Alan Rich, the music critic of the LA Weekly, celebrates today his eightieth birthday. The original music director of Berkeley’s legendary KPFA, later a critic at the New York Times, the New York Herald Tribune, Newsweek, and New York, Alan is a listener of vast experience who has somehow retained the enthusiasm of a hungry novice. He's that rare classical critic who never sounds as though he’s intoning mumbo-jumbo from a spurious pulpit; he writes straight across, not from above. Here is a passage from one of his recent columns, on a significant premiere at the LA Philharmonic:
About Esa-Pekka Salonen’s Wing on Wing, which had its first performance in a one-time-only concert last Saturday, I will have more to say later; the Philharmonic has granted the rare indulgence of a repeat performance this weekend, the season’s final program. The work’s title comes from sailing; its hero is Frank Gehry, his idealistic and creative dreams, his passion for sailing and for designing beautiful concert halls. The setting is oceanic; the words of Gehry, straight or processed, mingle with wordless siren songs sung (wonderfully) by sopranos — Jamie Chamberlin and Hila Plitmann — who wander through the hall. This all seems to float on a billowing orchestra that laps up against Debussy now and then and even crackles with a few Sibelian icicles — without ever once sounding like anything but what it is: exhilarating new and original music by a consummate master of his orchestra and its surroundings.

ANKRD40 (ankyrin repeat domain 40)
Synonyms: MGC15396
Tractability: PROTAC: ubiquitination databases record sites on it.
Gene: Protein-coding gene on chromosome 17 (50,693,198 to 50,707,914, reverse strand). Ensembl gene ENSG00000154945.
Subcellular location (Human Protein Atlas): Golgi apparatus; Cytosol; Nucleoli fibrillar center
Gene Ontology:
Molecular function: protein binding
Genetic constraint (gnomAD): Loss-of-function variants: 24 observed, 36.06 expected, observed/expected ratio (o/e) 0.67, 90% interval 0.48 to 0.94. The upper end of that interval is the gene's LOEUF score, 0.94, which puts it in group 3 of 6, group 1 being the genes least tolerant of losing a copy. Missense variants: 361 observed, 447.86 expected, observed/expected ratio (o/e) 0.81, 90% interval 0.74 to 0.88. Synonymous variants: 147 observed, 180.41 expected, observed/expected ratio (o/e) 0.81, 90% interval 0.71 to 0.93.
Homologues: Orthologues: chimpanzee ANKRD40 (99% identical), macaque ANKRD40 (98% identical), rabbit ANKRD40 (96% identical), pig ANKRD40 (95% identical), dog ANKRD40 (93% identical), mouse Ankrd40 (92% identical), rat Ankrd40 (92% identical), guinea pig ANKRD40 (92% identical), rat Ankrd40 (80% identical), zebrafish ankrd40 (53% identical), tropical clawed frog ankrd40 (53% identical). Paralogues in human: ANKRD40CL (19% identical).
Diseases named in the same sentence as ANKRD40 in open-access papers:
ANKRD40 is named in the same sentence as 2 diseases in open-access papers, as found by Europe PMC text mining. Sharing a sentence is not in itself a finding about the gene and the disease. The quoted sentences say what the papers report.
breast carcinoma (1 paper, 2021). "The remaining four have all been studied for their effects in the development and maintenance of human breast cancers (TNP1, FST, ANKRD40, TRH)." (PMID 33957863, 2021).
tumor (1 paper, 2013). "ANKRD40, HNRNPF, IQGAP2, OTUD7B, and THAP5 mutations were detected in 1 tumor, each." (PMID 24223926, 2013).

Reading this, and witnessing MTT’s feats in San Francisco, I once more get that wistful feeling: if you want twenty-first- century orchestra concerts, you must go west. The New York Philharmonic’s latest fit of incoherence makes that ever so painfully clear. Anyway, many happy returns, Alan.